owner and competitive body builder Brian Whelan said the school district has rejected a proposal to bring a body building competition to because the superintendent didn't want "scantily clad women" associated with the school.
A promoter wanted to stage the West Coast Classic Bodybuilding and Figure contest at MHS during next year's summer break but was rebuffed by Monrovia Unified School District Superintendent Linda Wagner, Whelan said. Whelan said Wagner called the contest promoter and told his assistant that he would not be allowed to rent the school for the event.
"She just said, 'We do not want our school associated with scantily clad women,'" Whelan said. "Her view on it was very, very clear."
Whelan took exception to that characterization of female body building and defended it as a sport. Whelan's wife Jennifer is also a competitive body builder--she's won the West Coast Classic twice--and he said that only professional body builders would be taking part in the competition, which the promoter wanted to hold over the 2012 summer break.
Wagner did not return an email or a phone message left her assistant requesting comment on this story.
The contest, which would have required a paid ticket for entry, could have brought in thousands of dollars for MHS boosters, Whelan said. Last year's event drew about 1,200 spectators, and Whelan said $5 of each ticket sold would have gone to the boosters.
In the past, the competition has been held at other nearby high schools like El Monte High and Rosemead High, Whelan said.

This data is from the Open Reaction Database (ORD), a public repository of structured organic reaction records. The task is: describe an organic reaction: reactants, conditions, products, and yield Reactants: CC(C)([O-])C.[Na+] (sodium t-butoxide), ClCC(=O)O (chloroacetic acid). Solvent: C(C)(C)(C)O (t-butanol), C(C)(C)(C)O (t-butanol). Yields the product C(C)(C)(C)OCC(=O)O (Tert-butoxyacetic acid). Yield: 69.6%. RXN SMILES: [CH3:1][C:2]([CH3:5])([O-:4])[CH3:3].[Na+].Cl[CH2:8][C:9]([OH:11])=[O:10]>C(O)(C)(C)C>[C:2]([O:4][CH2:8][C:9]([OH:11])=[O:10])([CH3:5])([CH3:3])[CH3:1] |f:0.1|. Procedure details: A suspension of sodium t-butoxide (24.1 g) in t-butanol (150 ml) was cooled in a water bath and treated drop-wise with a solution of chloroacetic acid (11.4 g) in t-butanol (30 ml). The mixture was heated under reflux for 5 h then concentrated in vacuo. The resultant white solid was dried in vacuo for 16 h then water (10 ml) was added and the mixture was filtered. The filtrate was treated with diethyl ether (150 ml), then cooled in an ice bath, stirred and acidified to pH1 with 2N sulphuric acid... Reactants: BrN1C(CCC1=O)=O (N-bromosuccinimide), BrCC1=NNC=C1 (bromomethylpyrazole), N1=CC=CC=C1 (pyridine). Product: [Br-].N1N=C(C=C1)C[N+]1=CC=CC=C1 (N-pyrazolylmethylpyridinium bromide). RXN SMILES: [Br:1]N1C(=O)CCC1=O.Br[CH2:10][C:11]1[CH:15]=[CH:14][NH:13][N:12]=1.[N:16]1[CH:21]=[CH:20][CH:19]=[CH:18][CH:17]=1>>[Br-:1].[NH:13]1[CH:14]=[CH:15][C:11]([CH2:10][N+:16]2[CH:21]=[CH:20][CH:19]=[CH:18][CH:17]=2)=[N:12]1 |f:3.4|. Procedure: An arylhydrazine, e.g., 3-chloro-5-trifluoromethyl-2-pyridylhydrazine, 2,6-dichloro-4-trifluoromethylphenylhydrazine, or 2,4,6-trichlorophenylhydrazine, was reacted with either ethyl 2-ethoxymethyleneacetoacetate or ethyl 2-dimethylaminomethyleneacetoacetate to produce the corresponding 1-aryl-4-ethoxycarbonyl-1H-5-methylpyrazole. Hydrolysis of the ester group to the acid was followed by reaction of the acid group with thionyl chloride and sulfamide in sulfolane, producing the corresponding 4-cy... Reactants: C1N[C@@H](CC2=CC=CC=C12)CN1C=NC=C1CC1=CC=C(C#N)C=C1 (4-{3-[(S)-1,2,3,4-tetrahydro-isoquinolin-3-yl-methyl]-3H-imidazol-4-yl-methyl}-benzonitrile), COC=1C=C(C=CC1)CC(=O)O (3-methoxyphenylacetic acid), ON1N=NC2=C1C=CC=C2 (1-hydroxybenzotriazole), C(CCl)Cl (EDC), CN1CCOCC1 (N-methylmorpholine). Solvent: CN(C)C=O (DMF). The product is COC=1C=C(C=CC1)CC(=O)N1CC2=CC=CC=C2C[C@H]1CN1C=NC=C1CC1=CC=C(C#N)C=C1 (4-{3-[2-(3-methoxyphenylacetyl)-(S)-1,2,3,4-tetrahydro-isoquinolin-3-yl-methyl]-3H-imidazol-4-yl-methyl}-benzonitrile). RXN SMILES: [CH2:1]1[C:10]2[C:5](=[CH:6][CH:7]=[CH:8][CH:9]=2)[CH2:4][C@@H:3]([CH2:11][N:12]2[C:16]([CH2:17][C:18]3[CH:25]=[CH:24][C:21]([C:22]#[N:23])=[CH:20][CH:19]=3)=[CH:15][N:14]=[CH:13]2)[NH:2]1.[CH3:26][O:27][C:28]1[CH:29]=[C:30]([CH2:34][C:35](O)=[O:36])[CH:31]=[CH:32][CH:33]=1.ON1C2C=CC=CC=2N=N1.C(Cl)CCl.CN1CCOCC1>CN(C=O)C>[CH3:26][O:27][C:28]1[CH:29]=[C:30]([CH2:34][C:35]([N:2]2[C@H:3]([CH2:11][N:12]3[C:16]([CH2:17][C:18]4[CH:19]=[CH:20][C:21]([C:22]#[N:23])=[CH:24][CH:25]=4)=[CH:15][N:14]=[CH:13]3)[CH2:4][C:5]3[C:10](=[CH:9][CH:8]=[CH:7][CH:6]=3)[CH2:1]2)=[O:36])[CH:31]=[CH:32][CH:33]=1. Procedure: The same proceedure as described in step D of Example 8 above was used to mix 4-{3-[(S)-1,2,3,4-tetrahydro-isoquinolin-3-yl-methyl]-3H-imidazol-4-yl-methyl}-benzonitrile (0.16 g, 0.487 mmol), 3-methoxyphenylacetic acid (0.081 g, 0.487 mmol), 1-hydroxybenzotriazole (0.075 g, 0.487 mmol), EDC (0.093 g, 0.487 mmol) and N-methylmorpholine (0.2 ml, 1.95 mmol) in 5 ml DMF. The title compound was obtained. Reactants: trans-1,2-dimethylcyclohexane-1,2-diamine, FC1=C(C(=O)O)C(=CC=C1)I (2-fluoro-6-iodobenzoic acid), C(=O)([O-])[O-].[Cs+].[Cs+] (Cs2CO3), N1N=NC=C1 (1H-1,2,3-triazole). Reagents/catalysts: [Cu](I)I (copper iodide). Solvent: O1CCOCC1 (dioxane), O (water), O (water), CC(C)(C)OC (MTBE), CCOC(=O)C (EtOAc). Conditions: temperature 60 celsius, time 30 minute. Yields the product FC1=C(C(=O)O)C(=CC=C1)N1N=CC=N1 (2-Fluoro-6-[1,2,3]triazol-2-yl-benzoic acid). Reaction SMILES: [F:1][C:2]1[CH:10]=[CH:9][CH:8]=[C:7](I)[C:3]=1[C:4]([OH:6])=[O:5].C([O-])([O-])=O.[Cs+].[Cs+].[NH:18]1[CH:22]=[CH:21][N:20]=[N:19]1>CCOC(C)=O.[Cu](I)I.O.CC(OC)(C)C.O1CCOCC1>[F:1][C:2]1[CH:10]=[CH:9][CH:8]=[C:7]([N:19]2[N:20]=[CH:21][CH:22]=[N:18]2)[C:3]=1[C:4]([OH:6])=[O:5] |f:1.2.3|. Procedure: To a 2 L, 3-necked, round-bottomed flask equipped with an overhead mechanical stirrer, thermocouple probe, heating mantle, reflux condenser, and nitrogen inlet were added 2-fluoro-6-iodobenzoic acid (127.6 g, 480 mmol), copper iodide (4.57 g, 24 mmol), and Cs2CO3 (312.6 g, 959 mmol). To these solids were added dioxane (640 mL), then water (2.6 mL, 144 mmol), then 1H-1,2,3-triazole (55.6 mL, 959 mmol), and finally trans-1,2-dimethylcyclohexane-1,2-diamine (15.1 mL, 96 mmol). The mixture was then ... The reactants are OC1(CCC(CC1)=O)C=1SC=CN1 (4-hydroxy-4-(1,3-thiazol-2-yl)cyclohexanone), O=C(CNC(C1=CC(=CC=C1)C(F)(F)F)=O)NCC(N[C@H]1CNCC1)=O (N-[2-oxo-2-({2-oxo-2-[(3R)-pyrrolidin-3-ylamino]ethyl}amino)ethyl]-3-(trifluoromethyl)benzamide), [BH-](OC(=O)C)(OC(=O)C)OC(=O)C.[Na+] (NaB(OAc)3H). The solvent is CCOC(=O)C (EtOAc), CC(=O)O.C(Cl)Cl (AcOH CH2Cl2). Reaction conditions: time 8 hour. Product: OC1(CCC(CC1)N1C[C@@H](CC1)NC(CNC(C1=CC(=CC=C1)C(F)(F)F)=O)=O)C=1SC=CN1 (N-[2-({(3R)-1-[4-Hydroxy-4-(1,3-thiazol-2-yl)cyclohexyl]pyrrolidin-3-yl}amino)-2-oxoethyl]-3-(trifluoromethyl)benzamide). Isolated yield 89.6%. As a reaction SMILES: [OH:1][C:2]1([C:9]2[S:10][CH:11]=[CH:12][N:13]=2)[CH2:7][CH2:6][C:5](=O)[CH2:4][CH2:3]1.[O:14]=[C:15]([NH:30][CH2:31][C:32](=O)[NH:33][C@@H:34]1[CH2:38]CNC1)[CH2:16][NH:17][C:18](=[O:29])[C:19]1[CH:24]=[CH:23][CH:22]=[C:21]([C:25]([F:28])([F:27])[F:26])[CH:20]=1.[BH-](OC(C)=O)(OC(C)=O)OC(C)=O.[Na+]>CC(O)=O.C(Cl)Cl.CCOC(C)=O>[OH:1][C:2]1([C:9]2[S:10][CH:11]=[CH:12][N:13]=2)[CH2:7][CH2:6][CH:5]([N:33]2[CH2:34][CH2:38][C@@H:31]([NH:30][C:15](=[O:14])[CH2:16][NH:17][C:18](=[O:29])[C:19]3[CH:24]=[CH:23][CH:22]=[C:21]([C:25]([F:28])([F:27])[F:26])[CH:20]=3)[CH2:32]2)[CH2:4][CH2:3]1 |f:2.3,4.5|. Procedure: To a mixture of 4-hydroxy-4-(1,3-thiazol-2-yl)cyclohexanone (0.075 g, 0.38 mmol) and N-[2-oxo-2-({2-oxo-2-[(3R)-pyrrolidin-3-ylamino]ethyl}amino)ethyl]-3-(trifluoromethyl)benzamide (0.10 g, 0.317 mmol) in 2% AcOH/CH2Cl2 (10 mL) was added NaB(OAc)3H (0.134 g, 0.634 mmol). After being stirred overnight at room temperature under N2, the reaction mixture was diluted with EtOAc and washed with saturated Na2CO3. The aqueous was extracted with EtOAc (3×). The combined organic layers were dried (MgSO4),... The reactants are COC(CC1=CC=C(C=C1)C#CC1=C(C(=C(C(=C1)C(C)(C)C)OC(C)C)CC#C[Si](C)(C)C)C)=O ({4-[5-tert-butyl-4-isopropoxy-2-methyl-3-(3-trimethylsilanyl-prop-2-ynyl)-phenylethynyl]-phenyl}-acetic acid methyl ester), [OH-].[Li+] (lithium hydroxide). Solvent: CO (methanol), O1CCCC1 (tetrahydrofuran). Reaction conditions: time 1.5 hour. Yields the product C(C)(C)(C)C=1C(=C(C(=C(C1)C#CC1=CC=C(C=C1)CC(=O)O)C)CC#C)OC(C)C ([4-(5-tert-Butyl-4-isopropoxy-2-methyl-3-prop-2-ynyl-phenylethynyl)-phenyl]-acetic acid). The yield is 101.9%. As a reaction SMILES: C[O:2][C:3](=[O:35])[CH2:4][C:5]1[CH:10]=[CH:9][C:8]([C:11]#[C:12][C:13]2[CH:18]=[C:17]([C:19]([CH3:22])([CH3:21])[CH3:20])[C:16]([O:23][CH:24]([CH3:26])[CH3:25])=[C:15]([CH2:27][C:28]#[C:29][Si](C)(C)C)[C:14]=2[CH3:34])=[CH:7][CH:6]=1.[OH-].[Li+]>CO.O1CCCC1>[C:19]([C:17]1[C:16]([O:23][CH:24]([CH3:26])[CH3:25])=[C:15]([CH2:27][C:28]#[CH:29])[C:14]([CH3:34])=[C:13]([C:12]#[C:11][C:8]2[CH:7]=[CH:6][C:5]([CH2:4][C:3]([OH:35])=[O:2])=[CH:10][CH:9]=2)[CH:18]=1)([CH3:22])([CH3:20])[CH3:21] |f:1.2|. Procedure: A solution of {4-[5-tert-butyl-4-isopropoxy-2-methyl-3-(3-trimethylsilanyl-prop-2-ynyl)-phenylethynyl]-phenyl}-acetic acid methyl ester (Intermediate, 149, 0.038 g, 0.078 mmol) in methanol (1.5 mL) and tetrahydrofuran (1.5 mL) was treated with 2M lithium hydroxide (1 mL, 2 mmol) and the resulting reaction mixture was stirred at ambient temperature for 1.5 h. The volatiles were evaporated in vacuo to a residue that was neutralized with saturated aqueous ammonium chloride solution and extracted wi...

Lonnie Teper, the contest's promoter, said he visited MHS over the summer and wanted to move the competition to Monrovia High from El Monte High because the city offers better amenities. His assistant submitted the paperwork when the school year started, and that's when she got the call from Wagner, Teper said.
Teper said the description of female body builders as scantily clad women was "demeaning" to people like Jennifer Whelan, who he said trains intensely for the competitions.
"I think that's pretty demeaning to Jennfier Whelan who along with Brian is a pillar in that community," Teper said. "These people are training really hard and watching what they eat and they're an inspiration to people."
Teper compared the bikinis worn by body builders to the outfits worn by many high school athletes like swimmers and track runners.
"When you're judging somebody's physique, yes, they have to be in bikinis," he said. "But you see bikinis everywhere you go."
Whelan said the contest would have been a boon to the city's businesses as well. The last event promoted by Teper, a writer for Iron Man Magazine and an instructor at Pasadena City College, filled up an entire hotel, Whelan said.
Teper said he was put off by the superintendent's reaction and plans to host the event elsewhere.
"They want me to have the show at El Monte. They're welcoming me with open arms," he said. "I don't want the facility if they don't want me there."